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Biodegradable Bioplastics: A Review of State-of-the-Art, Challenges, and Future Directions
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  • Swarn Jha,
  • Vansh Amin,
  • Bhargav Akula,
  • Megan Novak,
  • Hong Liang
Swarn Jha
Texas A&M University System
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Vansh Amin
Texas A&M University System
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Bhargav Akula
Texas A&M University System
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Megan Novak
Texas A&M University System
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Hong Liang
Texas A&M University System

Corresponding Author:[email protected]

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Abstract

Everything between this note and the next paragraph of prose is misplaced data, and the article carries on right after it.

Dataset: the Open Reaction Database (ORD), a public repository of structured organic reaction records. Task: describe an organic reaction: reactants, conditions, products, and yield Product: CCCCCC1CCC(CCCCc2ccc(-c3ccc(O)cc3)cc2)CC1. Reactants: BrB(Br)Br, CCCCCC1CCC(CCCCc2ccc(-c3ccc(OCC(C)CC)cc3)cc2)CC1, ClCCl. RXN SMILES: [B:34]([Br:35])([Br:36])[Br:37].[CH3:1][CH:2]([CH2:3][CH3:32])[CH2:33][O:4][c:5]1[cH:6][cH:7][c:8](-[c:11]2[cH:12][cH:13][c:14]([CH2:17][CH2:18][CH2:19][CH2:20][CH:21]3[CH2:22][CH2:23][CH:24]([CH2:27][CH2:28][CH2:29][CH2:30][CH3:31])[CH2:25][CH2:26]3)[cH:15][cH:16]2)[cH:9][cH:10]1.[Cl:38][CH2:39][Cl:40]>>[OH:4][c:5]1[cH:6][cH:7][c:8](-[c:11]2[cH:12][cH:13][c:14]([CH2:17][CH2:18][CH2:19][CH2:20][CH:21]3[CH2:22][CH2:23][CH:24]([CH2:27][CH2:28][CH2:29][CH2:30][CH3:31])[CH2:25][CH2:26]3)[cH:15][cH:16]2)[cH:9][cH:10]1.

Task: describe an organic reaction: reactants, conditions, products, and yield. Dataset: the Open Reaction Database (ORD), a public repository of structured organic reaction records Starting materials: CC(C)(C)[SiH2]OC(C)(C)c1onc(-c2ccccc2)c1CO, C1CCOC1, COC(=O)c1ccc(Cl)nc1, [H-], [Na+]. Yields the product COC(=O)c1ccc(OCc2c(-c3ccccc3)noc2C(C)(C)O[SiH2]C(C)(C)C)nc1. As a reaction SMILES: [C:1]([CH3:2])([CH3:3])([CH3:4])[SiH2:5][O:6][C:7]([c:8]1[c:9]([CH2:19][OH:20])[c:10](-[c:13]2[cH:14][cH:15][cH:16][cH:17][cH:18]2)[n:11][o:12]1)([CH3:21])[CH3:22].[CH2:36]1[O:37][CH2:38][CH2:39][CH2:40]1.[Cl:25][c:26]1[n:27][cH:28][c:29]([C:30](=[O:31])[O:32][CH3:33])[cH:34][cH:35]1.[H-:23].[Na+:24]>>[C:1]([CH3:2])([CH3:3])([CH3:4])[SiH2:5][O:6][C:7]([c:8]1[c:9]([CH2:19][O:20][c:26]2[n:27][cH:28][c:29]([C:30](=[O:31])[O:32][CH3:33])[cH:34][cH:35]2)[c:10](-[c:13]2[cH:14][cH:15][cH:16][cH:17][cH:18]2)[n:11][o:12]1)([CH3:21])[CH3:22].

Biodegradable bioplastics which are derived from a variety of organic precursors, such as starch and cellulose, show promise in replacing conventional petrochemical plastics. With the alarming increase in microplastics pollution, biodegradable bioplastics have gained attention as a potential alternative to traditional plastic use. These plastics have been evaluated for practicality, cost, and production capabilities as limiting factors in commercialization. For decades, research and development has been conducted on materials such as polylactic acid PLA, PHB/PHA, PBS, and other starch or cellulose-based polymeric plastics. Despite the effort, there exists a lack of clear direction as to what materials would work best and stimulate interest in the future production of those. Concepts and theory have raised concerns for a safer alternative as a status quo. There is a need for a comprehensive review about factors of techno-commerciality, policy, degradation behavior, and chemical decomposition in recent developments. This manuscript intends to assist not only researchers, but also policy makers in consideration of future funding and policies. This review provides a history and overview of bioplastic technology, which devolves into a discussion of modern-day materials of interest and molecular degradation methods.